Card Gracias saddened by the fate of migrants trying to get home
The archbishop of Bombay speaks about the tragedy of migrant workers killed by a train, as they slept exhausted on the tracks. Hundreds of millions of jobless day labourers are without wages, food or shelter. Better government planning and coordination are needed. The Archdiocesan Centre for Social Action is involved in relief work.
The situation of migrant workers in India since the country was locked down on 24 March putting more than 120 million people out of work, with no wages, food or shelter, “is heart-breaking to watch,” said Card Oswald Gracias, Archbishop of Bombay.
For him, seeing “my people walking home,” some dying “trying to reach home” on foot, because the transportation system was also locked down, is a source of “immense sorrow”.
Three days ago , a group of migrants was hit by a freight train as they rested on the tracks. They had walked nearly 40 km and had to travel 800 more to reach their villages in Madhya Pradesh.
“My heart wept at the train tragedy, which snuffed out the lives of 15 of our people who were exhausted, from trying to walk home,” said the Archbishop, who heads the Catholic Bishop’s Conference of India.
Taking a broader picture, Card Gracias looked at “The unending sufferings of my people, the migrant workers stranded by lockdown”. He noted that “Migrant workers, my people are without jobs, without food, without livelihood and security, without a roof over their heads, without hope, and they do not know what the future holds for them. This lockdown has pushed them into further deprivation and exclusion and poverty.
“At the local level, the Government and Church and also NGOs and people are helping them, but I feel that authorities do not understand their helplessness. I appeal to the people to have sympathy with them. With better planning and coordination something can be done”.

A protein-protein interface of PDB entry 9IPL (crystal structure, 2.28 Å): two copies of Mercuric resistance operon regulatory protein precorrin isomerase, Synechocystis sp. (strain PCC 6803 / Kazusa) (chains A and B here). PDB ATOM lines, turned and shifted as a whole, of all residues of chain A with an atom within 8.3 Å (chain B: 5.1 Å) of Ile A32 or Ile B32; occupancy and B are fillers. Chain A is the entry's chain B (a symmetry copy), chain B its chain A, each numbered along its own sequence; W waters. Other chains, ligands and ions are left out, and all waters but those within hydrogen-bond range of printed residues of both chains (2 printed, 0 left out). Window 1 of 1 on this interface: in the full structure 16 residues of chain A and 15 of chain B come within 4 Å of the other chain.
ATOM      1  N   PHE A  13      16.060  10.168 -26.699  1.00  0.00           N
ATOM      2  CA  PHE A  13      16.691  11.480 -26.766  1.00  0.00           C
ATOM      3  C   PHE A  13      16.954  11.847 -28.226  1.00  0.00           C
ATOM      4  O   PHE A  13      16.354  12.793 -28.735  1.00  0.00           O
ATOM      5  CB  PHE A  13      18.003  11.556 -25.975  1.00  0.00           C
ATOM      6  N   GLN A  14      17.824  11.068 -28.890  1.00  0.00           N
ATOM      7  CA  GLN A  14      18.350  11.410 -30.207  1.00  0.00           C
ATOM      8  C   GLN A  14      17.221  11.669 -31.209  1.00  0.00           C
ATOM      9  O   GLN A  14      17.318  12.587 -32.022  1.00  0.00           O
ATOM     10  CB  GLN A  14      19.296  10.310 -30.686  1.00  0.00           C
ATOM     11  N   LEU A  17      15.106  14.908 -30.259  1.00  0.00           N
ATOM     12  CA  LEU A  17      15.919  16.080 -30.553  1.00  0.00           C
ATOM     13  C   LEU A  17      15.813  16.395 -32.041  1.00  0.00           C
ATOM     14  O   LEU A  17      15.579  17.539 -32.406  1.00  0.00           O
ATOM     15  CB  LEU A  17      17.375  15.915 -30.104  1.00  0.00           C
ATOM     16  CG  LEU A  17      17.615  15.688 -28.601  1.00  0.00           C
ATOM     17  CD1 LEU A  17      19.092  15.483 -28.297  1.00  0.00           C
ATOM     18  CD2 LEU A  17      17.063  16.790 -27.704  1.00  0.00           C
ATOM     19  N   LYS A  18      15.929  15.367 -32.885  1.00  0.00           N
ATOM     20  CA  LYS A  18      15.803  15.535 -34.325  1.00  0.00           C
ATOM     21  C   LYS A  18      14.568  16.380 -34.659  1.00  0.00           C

The government is trying to organise special trains to allow migrants to go home, but there are too few compared to the need. The authorities have also promised food and money for the unemployed in the cities, but the distribution is haphazard and uneven.
“I’m praying to God to touch the hearts of all concerned to understand their plight, to feel for them,” said the cardinal.
Meanwhile, in the Archdiocese of Bombay, the Centre for Social Action (CSA) is coordinating help for migrants. Almost all the parishes and different congregations are involved in relief support helping 75,000 families. In addition, cooked food is provided regularly to some 2,500 families.
Thanks to the CSA and its connections, it has been possible to respond effectively and quickly to the situation. For example, a few days ago, the CSA received a report that a group of Rajasthani migrants was stranded in Jogeshwari East (Mumbai) days ago. These people worked in the marble industry, but now they have lost their jobs and were hungry.
The CSA contacted the Verbite Fathers who run the Gyan Ashram, near Jogeshwari East, and thanks to their volunteers they were able to provide the migrants with rations.